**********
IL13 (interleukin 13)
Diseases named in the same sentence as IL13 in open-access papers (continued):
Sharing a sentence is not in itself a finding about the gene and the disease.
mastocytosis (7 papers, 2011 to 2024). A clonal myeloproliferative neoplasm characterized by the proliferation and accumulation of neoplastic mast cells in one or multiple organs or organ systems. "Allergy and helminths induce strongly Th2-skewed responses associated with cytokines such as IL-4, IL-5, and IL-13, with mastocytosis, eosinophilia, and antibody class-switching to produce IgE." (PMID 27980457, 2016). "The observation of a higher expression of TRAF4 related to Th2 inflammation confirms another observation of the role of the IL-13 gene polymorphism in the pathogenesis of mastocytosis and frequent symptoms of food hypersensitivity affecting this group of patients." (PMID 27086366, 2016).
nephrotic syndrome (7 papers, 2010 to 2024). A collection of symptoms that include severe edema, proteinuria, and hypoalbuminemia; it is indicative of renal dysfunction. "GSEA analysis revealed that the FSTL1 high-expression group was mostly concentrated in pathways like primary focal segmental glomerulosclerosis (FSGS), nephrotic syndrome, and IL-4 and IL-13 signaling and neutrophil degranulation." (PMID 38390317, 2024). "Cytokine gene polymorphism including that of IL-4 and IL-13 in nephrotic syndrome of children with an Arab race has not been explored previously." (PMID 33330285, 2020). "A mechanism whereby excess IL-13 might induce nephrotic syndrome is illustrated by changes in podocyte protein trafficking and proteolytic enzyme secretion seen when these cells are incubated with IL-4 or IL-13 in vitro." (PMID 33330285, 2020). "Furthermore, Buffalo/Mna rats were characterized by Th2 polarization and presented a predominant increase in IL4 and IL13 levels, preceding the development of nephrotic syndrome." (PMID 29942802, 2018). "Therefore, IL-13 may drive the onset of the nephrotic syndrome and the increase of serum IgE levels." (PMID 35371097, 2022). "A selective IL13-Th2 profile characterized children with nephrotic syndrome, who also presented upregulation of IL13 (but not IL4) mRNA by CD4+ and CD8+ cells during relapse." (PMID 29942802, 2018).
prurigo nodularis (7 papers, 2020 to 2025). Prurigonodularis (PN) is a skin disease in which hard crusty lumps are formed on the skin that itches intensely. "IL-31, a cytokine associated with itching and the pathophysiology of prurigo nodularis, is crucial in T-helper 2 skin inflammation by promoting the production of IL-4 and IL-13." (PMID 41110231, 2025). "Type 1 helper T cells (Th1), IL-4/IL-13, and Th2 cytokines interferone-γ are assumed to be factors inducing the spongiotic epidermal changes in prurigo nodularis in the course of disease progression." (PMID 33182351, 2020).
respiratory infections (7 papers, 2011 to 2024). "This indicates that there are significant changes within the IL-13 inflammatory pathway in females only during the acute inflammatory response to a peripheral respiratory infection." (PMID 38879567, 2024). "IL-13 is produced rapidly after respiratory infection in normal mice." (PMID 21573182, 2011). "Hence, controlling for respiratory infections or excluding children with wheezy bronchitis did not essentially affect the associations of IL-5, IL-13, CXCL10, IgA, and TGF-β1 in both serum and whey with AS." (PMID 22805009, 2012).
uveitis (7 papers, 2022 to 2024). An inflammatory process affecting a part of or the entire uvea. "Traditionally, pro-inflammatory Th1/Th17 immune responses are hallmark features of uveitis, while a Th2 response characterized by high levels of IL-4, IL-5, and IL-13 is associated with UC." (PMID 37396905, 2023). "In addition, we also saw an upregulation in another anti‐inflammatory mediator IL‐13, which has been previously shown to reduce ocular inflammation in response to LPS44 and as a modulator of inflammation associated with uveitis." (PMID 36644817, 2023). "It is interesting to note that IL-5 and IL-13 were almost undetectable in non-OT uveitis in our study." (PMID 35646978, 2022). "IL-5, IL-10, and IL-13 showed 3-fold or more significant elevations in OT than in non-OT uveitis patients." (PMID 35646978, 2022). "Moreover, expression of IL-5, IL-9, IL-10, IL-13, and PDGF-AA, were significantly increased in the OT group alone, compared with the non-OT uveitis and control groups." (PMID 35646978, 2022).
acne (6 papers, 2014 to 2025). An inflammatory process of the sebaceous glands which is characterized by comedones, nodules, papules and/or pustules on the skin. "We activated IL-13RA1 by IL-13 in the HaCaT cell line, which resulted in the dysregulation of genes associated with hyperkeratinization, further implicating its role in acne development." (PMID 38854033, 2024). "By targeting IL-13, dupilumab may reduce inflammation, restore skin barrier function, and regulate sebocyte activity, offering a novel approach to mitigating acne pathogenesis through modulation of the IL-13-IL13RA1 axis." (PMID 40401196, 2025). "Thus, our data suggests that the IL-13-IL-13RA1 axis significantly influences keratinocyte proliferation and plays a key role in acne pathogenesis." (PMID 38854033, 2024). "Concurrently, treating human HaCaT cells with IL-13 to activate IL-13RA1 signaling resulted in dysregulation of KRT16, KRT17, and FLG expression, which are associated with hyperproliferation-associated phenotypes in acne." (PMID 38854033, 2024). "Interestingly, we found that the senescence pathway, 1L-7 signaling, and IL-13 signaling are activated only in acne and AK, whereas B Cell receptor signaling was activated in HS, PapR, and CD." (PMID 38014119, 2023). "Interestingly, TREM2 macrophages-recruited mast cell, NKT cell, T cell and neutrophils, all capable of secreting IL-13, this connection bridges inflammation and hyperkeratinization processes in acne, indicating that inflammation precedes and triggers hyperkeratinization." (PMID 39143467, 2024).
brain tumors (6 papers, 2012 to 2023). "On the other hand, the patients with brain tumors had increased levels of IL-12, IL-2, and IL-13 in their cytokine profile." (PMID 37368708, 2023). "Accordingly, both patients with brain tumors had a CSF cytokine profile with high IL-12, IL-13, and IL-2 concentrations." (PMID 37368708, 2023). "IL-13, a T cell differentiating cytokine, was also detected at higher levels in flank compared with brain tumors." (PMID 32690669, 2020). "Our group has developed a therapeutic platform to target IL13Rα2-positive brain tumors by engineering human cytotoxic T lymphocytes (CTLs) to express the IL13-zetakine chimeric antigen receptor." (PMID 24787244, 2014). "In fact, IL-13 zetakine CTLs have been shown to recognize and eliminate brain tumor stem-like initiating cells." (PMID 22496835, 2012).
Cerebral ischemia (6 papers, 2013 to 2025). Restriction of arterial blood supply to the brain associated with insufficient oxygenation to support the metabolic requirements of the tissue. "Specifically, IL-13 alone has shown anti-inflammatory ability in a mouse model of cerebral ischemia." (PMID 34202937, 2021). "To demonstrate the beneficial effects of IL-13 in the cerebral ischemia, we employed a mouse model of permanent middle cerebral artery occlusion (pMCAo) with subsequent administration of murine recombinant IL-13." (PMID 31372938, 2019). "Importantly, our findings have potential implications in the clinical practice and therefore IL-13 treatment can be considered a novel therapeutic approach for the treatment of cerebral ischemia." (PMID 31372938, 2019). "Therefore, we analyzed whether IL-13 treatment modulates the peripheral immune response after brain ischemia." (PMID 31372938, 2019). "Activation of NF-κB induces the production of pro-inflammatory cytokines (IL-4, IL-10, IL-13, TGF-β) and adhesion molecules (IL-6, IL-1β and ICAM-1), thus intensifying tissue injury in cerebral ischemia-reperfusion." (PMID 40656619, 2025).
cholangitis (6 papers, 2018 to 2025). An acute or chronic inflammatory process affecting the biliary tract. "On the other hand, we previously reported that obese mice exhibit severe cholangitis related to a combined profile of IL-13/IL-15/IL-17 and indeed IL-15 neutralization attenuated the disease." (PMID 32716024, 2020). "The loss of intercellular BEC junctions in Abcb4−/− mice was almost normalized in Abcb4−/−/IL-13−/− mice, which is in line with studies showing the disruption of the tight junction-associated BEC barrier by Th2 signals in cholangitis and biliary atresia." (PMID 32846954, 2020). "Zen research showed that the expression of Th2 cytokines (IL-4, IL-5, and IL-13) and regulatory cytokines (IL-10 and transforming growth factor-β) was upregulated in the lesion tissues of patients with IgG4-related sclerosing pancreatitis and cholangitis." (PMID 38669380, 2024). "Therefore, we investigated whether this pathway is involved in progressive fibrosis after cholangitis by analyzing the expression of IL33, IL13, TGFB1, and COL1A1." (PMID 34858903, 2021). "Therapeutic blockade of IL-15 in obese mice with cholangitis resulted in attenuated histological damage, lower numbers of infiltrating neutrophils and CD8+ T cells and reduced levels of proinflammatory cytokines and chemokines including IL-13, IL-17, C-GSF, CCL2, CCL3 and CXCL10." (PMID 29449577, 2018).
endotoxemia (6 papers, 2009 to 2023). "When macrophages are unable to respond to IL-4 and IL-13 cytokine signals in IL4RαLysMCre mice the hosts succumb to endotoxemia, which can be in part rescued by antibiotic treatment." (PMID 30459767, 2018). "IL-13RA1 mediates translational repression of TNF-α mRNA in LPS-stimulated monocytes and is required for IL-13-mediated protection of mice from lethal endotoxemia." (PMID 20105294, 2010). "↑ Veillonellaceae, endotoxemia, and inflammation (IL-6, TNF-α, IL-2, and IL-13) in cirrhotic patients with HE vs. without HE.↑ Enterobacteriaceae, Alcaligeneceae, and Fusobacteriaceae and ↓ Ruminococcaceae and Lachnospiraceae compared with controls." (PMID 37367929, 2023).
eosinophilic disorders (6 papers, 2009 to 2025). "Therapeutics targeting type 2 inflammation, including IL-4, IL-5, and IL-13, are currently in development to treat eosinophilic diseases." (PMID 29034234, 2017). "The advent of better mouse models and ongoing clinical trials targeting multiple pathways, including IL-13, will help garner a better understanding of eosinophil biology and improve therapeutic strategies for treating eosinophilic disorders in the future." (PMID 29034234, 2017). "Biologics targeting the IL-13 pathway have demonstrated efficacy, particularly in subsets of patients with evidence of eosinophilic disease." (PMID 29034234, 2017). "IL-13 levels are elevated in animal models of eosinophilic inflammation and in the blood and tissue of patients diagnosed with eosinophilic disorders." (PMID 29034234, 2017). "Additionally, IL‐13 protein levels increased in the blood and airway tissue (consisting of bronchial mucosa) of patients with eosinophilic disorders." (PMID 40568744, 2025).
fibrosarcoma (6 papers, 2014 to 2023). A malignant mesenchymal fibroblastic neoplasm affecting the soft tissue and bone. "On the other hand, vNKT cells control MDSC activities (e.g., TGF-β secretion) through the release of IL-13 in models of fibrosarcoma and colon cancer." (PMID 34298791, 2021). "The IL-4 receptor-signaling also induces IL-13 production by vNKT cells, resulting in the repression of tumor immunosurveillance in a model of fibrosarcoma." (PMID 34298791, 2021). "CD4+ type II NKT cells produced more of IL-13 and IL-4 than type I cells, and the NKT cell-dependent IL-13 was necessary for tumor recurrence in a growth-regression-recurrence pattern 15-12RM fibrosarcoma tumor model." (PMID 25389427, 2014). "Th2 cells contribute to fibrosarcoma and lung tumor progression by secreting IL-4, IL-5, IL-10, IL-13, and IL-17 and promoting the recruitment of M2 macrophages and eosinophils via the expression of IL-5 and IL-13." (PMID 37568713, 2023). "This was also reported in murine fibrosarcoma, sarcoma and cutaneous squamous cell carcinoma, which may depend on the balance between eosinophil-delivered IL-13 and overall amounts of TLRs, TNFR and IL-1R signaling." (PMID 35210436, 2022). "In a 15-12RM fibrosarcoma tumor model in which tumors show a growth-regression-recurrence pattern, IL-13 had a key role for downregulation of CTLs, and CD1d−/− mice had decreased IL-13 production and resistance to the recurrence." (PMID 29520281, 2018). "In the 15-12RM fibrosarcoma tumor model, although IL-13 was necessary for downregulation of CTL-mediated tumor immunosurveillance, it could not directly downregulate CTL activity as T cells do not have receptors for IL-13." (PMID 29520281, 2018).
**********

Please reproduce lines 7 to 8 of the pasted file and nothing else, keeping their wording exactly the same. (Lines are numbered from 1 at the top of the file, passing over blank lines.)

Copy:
respiratory infections (7 papers, 2011 to 2024). "This indicates that there are significant changes within the IL-13 inflammatory pathway in females only during the acute inflammatory response to a peripheral respiratory infection." (PMID 38879567, 2024). "IL-13 is produced rapidly after respiratory infection in normal mice." (PMID 21573182, 2011). "Hence, controlling for respiratory infections or excluding children with wheezy bronchitis did not essentially affect the associations of IL-5, IL-13, CXCL10, IgA, and TGF-β1 in both serum and whey with AS." (PMID 22805009, 2012).
uveitis (7 papers, 2022 to 2024). An inflammatory process affecting a part of or the entire uvea. "Traditionally, pro-inflammatory Th1/Th17 immune responses are hallmark features of uveitis, while a Th2 response characterized by high levels of IL-4, IL-5, and IL-13 is associated with UC." (PMID 37396905, 2023). "In addition, we also saw an upregulation in another anti‐inflammatory mediator IL‐13, which has been previously shown to reduce ocular inflammation in response to LPS44 and as a modulator of inflammation associated with uveitis." (PMID 36644817, 2023). "It is interesting to note that IL-5 and IL-13 were almost undetectable in non-OT uveitis in our study." (PMID 35646978, 2022). "IL-5, IL-10, and IL-13 showed 3-fold or more significant elevations in OT than in non-OT uveitis patients." (PMID 35646978, 2022). "Moreover, expression of IL-5, IL-9, IL-10, IL-13, and PDGF-AA, were significantly increased in the OT group alone, compared with the non-OT uveitis and control groups." (PMID 35646978, 2022).